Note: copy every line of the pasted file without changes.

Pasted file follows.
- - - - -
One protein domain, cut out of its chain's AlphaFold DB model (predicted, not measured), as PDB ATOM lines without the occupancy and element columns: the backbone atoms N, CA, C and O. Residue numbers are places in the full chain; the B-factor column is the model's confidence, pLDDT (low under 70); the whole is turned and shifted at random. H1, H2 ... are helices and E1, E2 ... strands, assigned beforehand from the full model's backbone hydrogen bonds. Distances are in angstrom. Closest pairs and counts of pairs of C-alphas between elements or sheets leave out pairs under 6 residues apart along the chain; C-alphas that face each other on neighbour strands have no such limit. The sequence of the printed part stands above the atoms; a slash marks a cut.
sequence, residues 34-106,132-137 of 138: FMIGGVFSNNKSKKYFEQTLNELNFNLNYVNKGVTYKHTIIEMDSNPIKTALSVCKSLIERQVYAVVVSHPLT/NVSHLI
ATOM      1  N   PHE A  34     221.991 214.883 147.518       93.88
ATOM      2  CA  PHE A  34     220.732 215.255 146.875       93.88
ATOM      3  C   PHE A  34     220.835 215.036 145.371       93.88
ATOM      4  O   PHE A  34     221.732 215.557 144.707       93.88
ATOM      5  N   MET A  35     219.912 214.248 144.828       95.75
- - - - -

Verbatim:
One protein domain, cut out of its chain's AlphaFold DB model (predicted, not measured), as PDB ATOM lines without the occupancy and element columns: the backbone atoms N, CA, C and O. Residue numbers are places in the full chain; the B-factor column is the model's confidence, pLDDT (low under 70); the whole is turned and shifted at random. H1, H2 ... are helices and E1, E2 ... strands, assigned beforehand from the full model's backbone hydrogen bonds. Distances are in angstrom. Closest pairs and counts of pairs of C-alphas between elements or sheets leave out pairs under 6 residues apart along the chain; C-alphas that face each other on neighbour strands have no such limit. The sequence of the printed part stands above the atoms; a slash marks a cut.
sequence, residues 34-106,132-137 of 138: FMIGGVFSNNKSKKYFEQTLNELNFNLNYVNKGVTYKHTIIEMDSNPIKTALSVCKSLIERQVYAVVVSHPLT/NVSHLI
ATOM      1  N   PHE A  34     221.991 214.883 147.518       93.88
ATOM      2  CA  PHE A  34     220.732 215.255 146.875       93.88
ATOM      3  C   PHE A  34     220.835 215.036 145.371       93.88
ATOM      4  O   PHE A  34     221.732 215.557 144.707       93.88
ATOM      5  N   MET A  35     219.912 214.248 144.828       95.75